Change is a process, not an event.
- Gene Hall & Shirley Hord
What is the difference between an event and a process? An event is a one-time occurrence. It happens, and it is over and done with. In contrast, a process is ongoing. It takes place over time and evolves.
How do people treat change as a one-time event? The following are some typical illustrations:
- Send out a memo saying that from this point on, this is how things will be done.
- Invest in a new program and expect that people will automatically be able to use it.
- Send people off for training and expect them to immediately behave differently.
- Enact a new policy or practice and then announce it to the staff.
- Offer people professional development with the expectation that they will successfully help others.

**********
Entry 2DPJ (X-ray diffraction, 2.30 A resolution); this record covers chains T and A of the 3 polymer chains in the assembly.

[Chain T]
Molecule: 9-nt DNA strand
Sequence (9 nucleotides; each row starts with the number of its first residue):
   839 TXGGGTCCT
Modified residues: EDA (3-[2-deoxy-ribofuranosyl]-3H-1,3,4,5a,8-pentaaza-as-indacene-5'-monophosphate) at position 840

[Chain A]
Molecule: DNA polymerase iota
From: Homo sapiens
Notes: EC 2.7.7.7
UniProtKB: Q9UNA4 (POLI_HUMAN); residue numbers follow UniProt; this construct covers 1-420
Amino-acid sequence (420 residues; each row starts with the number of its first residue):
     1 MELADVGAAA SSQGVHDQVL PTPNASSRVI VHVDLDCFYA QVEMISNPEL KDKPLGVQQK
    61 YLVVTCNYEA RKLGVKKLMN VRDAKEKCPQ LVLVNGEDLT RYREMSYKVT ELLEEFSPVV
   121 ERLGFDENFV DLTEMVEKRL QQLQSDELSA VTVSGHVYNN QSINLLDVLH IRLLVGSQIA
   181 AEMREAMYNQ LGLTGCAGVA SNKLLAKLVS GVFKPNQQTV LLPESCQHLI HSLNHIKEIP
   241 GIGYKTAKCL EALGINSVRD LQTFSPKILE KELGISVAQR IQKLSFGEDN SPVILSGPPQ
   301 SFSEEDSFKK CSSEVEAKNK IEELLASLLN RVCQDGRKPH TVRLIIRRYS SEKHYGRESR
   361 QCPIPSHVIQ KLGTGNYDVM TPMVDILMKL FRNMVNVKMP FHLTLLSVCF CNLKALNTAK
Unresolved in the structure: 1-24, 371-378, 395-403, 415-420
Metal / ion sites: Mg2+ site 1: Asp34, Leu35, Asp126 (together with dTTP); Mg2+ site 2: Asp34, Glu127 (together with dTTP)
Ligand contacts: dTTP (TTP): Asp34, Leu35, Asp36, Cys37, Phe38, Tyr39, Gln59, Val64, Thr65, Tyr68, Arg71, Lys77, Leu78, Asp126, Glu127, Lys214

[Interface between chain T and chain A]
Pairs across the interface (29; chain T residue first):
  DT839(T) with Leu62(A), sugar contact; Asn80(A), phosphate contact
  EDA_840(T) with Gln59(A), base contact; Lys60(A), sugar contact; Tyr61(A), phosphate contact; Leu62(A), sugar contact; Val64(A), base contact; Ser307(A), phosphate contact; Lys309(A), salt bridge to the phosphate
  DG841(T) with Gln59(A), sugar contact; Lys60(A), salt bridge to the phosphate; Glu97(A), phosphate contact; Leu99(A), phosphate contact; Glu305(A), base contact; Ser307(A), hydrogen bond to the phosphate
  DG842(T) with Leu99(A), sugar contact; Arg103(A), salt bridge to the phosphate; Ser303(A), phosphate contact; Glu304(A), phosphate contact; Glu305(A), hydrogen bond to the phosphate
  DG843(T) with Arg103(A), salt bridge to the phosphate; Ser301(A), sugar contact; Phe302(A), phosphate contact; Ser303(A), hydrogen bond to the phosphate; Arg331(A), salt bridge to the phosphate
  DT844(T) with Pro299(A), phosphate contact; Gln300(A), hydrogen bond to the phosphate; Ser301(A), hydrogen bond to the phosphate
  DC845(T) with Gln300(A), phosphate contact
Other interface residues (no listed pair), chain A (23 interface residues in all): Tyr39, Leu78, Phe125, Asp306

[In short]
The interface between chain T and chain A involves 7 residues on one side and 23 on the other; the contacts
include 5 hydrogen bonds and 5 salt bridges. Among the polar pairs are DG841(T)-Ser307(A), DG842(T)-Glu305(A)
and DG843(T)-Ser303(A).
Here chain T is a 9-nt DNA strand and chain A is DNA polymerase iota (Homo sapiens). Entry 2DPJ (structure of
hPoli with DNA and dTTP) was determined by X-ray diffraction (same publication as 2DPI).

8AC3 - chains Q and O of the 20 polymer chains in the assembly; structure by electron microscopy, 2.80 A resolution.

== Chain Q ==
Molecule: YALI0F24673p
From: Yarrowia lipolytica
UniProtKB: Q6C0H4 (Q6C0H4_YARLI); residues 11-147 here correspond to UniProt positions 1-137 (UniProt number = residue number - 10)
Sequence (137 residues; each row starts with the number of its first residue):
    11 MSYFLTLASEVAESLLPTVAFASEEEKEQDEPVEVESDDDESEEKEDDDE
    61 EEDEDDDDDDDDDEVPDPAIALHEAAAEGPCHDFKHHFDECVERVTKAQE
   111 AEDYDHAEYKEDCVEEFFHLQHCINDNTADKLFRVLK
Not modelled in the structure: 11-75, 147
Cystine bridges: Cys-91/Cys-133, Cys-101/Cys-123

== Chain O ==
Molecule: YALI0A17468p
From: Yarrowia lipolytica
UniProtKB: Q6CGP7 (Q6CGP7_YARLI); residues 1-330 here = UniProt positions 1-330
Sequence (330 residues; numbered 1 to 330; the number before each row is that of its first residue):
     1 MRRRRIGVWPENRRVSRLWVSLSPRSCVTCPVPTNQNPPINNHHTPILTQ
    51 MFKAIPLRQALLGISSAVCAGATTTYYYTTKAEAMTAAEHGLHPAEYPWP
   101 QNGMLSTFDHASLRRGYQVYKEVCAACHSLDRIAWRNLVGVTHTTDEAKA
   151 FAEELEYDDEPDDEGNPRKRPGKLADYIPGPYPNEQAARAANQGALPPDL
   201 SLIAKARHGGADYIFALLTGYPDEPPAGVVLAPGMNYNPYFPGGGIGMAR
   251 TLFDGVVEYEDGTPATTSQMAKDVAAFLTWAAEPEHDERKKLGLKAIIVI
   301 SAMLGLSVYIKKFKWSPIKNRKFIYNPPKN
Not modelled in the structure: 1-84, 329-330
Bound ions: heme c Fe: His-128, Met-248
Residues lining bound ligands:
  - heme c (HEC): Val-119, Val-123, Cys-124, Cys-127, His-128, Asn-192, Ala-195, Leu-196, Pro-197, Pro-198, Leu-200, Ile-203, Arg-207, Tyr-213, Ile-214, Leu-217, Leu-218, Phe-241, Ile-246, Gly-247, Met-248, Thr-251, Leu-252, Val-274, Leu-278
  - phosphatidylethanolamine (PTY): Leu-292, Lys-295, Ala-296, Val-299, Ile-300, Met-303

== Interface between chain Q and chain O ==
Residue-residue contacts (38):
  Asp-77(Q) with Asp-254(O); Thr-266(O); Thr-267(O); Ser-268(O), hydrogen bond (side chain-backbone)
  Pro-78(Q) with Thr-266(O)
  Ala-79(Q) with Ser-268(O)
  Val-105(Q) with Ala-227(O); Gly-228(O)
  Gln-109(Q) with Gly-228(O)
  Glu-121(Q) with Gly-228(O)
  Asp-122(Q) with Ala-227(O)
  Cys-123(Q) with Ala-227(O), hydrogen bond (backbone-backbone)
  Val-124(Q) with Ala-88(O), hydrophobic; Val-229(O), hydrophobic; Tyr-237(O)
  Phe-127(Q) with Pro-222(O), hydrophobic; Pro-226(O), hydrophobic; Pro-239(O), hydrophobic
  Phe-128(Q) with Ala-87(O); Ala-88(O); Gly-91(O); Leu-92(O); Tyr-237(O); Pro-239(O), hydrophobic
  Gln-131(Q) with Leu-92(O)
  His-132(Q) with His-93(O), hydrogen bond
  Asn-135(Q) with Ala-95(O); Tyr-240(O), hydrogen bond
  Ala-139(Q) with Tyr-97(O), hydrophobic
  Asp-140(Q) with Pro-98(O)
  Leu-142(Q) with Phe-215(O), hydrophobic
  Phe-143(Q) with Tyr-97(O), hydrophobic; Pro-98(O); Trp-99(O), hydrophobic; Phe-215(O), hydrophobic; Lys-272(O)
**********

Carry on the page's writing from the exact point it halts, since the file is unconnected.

- Involve only a small number of people in making the change instead of a more broadly based group of stakeholders.
- Expect to see immediate results from a change initiative.
When people treat change as an event, it is doomed to fail. Unless the change is one of minimal consequence, it simply won't happen. What is different when people see change as a process? They do the following:
- Involve the people affected by the change in planning for and leading the change.
- Account for the impact of change on the people involved.
- Know that any significant change takes time and plan accordingly.
- Employ professional development over time to ensure that people acquire the right knowledge and skills to implement the change.
- Set realistic expectations for implementation.
- Build a culture of support for the change that avoids blaming people for past mistakes.
- Apply a monitoring procedure to track key benchmark events.
From: Leading Every Day by Joyce Kaser, Susan Mundry, Katherine E. Stiles, & Susan Loucks-Horsley
Published by: Corwin Press